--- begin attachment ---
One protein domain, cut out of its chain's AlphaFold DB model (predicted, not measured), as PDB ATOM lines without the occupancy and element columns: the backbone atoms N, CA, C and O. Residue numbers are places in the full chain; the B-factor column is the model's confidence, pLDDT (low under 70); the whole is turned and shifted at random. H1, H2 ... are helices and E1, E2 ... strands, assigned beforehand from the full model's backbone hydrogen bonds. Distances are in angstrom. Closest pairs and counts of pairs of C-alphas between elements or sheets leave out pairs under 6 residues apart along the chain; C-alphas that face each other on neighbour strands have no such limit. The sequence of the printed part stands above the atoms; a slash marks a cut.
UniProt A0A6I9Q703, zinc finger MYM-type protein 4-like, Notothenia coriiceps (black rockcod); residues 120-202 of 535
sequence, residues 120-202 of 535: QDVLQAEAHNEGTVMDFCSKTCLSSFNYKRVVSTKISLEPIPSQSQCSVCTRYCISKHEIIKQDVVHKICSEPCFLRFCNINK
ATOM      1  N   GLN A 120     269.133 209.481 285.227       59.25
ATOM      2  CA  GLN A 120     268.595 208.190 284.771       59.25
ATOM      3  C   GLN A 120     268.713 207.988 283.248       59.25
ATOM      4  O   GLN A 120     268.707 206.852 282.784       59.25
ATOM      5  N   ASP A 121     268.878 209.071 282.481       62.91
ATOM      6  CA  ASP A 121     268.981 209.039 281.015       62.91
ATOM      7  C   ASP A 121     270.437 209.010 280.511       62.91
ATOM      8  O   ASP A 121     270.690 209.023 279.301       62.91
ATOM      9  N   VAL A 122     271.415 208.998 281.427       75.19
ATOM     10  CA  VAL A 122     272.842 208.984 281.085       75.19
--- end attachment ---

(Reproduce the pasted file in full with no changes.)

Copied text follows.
One protein domain, cut out of its chain's AlphaFold DB model (predicted, not measured), as PDB ATOM lines without the occupancy and element columns: the backbone atoms N, CA, C and O. Residue numbers are places in the full chain; the B-factor column is the model's confidence, pLDDT (low under 70); the whole is turned and shifted at random. H1, H2 ... are helices and E1, E2 ... strands, assigned beforehand from the full model's backbone hydrogen bonds. Distances are in angstrom. Closest pairs and counts of pairs of C-alphas between elements or sheets leave out pairs under 6 residues apart along the chain; C-alphas that face each other on neighbour strands have no such limit. The sequence of the printed part stands above the atoms; a slash marks a cut.
UniProt A0A6I9Q703, zinc finger MYM-type protein 4-like, Notothenia coriiceps (black rockcod); residues 120-202 of 535
sequence, residues 120-202 of 535: QDVLQAEAHNEGTVMDFCSKTCLSSFNYKRVVSTKISLEPIPSQSQCSVCTRYCISKHEIIKQDVVHKICSEPCFLRFCNINK
ATOM      1  N   GLN A 120     269.133 209.481 285.227       59.25
ATOM      2  CA  GLN A 120     268.595 208.190 284.771       59.25
ATOM      3  C   GLN A 120     268.713 207.988 283.248       59.25
ATOM      4  O   GLN A 120     268.707 206.852 282.784       59.25
ATOM      5  N   ASP A 121     268.878 209.071 282.481       62.91
ATOM      6  CA  ASP A 121     268.981 209.039 281.015       62.91
ATOM      7  C   ASP A 121     270.437 209.010 280.511       62.91
ATOM      8  O   ASP A 121     270.690 209.023 279.301       62.91
ATOM      9  N   VAL A 122     271.415 208.998 281.427       75.19
ATOM     10  CA  VAL A 122     272.842 208.984 281.085       75.19